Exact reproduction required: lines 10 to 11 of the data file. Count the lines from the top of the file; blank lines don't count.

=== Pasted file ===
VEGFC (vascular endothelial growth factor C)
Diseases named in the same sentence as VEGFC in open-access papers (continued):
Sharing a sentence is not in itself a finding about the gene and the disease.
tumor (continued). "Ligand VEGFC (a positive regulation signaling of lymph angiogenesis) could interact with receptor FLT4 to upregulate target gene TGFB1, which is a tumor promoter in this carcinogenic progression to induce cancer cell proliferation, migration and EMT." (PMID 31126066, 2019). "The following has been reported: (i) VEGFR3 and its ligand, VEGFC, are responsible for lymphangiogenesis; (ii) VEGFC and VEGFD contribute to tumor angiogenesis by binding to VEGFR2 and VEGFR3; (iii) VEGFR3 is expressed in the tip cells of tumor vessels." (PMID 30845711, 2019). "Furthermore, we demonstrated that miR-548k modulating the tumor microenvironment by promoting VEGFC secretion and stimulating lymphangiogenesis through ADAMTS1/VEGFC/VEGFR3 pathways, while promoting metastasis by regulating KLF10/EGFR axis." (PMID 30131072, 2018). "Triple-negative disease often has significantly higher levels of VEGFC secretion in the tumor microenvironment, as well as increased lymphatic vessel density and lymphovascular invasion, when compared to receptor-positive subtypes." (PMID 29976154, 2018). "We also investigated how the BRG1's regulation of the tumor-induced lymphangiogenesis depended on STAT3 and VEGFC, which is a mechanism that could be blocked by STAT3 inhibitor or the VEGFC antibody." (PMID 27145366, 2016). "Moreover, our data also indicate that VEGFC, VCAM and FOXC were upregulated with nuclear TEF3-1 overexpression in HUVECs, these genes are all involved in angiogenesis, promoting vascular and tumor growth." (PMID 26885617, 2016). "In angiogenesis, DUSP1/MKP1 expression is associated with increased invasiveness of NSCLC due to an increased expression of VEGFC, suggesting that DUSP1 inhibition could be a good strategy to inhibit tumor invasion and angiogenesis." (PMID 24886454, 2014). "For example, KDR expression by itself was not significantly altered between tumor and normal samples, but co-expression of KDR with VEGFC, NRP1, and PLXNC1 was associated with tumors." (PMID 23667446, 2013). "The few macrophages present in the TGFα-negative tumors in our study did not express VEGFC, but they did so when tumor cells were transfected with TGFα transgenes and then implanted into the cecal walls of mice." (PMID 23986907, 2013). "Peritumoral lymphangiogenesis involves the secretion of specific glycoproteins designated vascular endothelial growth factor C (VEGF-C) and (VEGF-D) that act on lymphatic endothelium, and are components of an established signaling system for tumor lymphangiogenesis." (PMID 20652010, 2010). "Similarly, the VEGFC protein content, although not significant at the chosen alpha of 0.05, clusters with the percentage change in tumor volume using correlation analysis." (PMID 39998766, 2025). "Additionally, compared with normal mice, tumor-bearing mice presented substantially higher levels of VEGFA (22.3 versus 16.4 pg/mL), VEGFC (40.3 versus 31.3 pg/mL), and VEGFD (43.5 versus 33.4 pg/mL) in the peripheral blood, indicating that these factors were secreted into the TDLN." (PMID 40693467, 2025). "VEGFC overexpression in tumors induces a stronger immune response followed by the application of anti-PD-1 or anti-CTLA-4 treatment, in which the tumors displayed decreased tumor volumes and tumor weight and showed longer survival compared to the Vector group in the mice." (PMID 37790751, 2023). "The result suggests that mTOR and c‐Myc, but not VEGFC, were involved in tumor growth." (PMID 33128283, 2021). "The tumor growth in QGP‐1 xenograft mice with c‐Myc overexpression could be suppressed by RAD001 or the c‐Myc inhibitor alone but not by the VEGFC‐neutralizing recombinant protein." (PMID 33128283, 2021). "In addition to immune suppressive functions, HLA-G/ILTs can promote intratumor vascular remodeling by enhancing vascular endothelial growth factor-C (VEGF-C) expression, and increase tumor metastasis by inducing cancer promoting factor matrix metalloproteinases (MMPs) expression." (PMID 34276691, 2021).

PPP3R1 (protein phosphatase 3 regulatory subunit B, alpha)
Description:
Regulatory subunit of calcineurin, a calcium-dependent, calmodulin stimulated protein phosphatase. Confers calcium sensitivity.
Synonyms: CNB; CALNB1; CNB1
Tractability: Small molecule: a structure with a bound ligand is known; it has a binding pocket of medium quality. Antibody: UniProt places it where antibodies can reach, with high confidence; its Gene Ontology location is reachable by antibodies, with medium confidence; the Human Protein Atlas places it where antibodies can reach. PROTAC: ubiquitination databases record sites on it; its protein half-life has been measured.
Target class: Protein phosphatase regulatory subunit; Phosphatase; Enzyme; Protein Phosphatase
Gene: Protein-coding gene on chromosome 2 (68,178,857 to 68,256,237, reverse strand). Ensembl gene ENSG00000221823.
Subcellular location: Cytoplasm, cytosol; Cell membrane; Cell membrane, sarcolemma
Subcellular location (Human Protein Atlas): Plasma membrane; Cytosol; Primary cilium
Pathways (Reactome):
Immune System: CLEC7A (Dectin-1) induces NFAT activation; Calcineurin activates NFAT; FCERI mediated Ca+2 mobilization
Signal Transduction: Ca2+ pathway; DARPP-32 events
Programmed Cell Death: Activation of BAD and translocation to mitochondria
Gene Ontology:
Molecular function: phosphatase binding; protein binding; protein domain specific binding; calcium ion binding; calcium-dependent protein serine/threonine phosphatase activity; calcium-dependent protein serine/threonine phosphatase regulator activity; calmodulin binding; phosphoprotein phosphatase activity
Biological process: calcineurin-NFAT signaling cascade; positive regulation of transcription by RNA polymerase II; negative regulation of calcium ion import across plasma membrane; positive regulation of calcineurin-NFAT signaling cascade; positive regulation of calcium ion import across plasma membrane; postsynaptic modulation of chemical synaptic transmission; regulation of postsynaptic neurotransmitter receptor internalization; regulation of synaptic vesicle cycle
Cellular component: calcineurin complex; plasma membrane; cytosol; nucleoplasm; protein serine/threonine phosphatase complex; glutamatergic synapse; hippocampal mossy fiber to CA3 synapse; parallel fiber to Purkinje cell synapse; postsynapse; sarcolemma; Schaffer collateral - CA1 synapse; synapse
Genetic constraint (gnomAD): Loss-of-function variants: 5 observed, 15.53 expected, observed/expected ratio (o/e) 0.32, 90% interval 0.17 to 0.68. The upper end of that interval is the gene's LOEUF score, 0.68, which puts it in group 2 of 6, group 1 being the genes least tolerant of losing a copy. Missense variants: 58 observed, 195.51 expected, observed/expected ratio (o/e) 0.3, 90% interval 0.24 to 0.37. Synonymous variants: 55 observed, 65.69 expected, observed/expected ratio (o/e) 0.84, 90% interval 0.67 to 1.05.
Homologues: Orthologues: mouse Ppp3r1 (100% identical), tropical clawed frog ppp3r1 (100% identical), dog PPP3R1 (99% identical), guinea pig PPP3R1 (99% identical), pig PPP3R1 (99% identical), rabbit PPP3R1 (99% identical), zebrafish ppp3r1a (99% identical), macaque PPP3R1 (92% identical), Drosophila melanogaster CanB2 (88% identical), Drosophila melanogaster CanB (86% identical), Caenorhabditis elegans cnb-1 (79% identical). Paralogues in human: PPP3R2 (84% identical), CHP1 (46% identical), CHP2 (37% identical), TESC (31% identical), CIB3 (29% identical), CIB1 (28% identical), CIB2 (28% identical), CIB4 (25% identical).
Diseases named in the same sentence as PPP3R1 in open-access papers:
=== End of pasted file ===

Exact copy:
Target class: Protein phosphatase regulatory subunit; Phosphatase; Enzyme; Protein Phosphatase
Gene: Protein-coding gene on chromosome 2 (68,178,857 to 68,256,237, reverse strand). Ensembl gene ENSG00000221823.